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One of the highlights of Annecy International Animated Film Festival was a Keynote speech by legendary animator Glen Keane. The world renowned Disney legend, who gave life to many historical popular Disney characters, such as Ariel from The Little Mermaid (1989), Beast from Beauty and the Beast (1991), Aladdin from Aladdin (1992), Pocahontas from Pocahontas (1995), Tarzan from Tarzan (1999), and Rapunzel from Tangled (2010), shared his precious knowledge and learnings from his career, experience and stories behind his many masterpieces.

1. Keynote Speech in Annecy


In the Keynote, Keane shares his insight and philosophy of creativity from his professional career. He defines creativity as: “doing something different from all”. His father was a huge influence to his creativity, who was a cartoonist and used to make funny drawings all around the house, such as an illustration underneath of a bar, with a comment, “get out from under the bar!”, for young Glen and his siblings to find when they were playing under the bar. Of course, his father had to be thinking like a child to be able to come up with that! Looking back at his father, Keane naturally learns to be a big kid and thinking like a child, which becomes the root of his creativity. Young Glen’s mentor in Disney was Ollie Johnston, one of the of Disney’s Nine Old Men. Glen shows us a photo of Ollie riding a mini real steam train behind the studio. “He was like a child. Animators hang on to their childhood spirit.”

What is drawing?

Keane talks what drawing is for him. He sees drawing as a way of stepping into another world, as he draws not to make a drawing, but draws to make the paper go away. He recalls one beautiful moment he had as a child where young Keane drew a nativity scene, and how he felt like his pencil is reaching as near as the hay, or as far as the stars. Drawing is a very immersive experience for him. He believes that “Drawing is the seismograph of the soul”, and “The pencil is the most direct line to the heart”. During the Keynote, Glenn gives a wonderful drawing demonstration of Beast. He remarks during the demonstration that drawing is for him like sculpting, looking beside the line, rather than at the line, focusing mainly on form. Keane shows a clip of Pablo Picasso drawing, noting that art-making is almost like a conversation with the piece.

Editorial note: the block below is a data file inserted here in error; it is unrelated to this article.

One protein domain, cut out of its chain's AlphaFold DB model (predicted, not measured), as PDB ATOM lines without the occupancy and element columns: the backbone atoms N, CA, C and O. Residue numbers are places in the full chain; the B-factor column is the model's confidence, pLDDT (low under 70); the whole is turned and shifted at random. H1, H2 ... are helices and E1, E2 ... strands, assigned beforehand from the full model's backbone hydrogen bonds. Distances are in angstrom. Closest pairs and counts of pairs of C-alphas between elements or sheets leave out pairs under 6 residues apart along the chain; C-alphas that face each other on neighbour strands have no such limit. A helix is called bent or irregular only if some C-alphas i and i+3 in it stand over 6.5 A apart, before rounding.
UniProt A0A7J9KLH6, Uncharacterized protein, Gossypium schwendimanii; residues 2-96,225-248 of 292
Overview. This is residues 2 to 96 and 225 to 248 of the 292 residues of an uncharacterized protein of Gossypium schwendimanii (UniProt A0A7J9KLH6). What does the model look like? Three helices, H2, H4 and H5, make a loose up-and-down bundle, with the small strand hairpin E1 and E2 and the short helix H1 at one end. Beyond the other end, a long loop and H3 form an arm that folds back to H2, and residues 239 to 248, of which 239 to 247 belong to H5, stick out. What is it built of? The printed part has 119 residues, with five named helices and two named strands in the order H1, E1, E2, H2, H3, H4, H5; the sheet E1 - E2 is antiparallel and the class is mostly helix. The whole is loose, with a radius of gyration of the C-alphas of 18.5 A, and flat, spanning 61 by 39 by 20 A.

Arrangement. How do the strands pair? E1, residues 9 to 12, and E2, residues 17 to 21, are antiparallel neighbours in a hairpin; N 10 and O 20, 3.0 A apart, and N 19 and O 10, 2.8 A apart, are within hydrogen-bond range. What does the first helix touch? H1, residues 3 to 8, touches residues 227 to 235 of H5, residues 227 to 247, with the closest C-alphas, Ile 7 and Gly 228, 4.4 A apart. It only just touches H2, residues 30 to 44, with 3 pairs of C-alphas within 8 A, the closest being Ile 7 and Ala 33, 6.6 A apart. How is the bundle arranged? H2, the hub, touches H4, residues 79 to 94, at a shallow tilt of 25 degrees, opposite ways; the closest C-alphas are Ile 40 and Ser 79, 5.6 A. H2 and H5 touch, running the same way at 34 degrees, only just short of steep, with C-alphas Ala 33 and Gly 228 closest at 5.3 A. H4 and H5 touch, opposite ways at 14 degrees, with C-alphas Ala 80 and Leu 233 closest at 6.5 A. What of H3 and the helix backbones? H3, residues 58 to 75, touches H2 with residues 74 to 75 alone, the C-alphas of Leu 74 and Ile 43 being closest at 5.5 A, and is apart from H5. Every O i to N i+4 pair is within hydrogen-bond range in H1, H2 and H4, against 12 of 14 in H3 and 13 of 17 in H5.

Designing great characters

How did Keane design Beast for Beauty and the Beast (1991)? He uncovers an important tip, “Let’s play make-believe!” Believe you are experiencing the things you are drawing. Believe you are the beast. Keane had tantrums when he was a child and recalled that when animating the beast. “The characters are real in my mind, like when drawing Ariel, when she is off-screen, she is still there.” “I love characters that believe the impossible is possible.”

Openness to new mediums

Keane quotes Picasso’s words, “I am always doing that which I cannot do, in order that I may learn how to do it”. After he accomplished to be one of the legendary animators in the traditional hand-drawn 2D animation world with his many great works, he challenged it willingly and worked in new digital mediums. He shows that one scene from Tarzan, which used 3D CG for background art (Deep Canvas), and it enabled dynamic compositions and camera works. Then he shares with us a story about Tangled. He worked for the full 3D CG animation film project as a 2D animation artist, and created a pencil test of Rapunzel enjoying touching, bringing up, and kicking her very long hair in 2D animation to explain his idea to the 3D animation team at Disney. At the beginning, they were hesitant in managing the movement of the hair as in the pencil test by Keane, but they finally succeeded in having the hair from Keane’s pencil test faithfully recreated in 3D digital animation.

Keane keeps challenging new digital ways of expressions and shows us some of his VR work. One of them was a video in which he drew illustrations with a VR headset (HTC Vive) and by using Google’s Tilt Brush. He explains that VR drawing is dimensional drawing. He can draw characters life-size by drawing in 3D space. He also shows us his short VR animation Duet, a story about a boy and a girl, which is being told simultaneously, and the main character of the story depends on where the viewer looks. He also had an experience with the game industry, being asked to flesh out the personality of a character. The result is a short animation of a character named Lux from the big American video game developer Riot Games’ popular title League of Legends, giving an in-depth portrait of the personality of one of the characters.

Dear Basketball

At the end of the Keynote speech, his latest short animated film Dear Basketball was played. Its story and visuals are very beautiful and leave the audience with warm feelings. We had the privilege to hear from him about his latest short animated film Dear Basketball on the next day of his Keynote Speech. We are happy to share his words with you.

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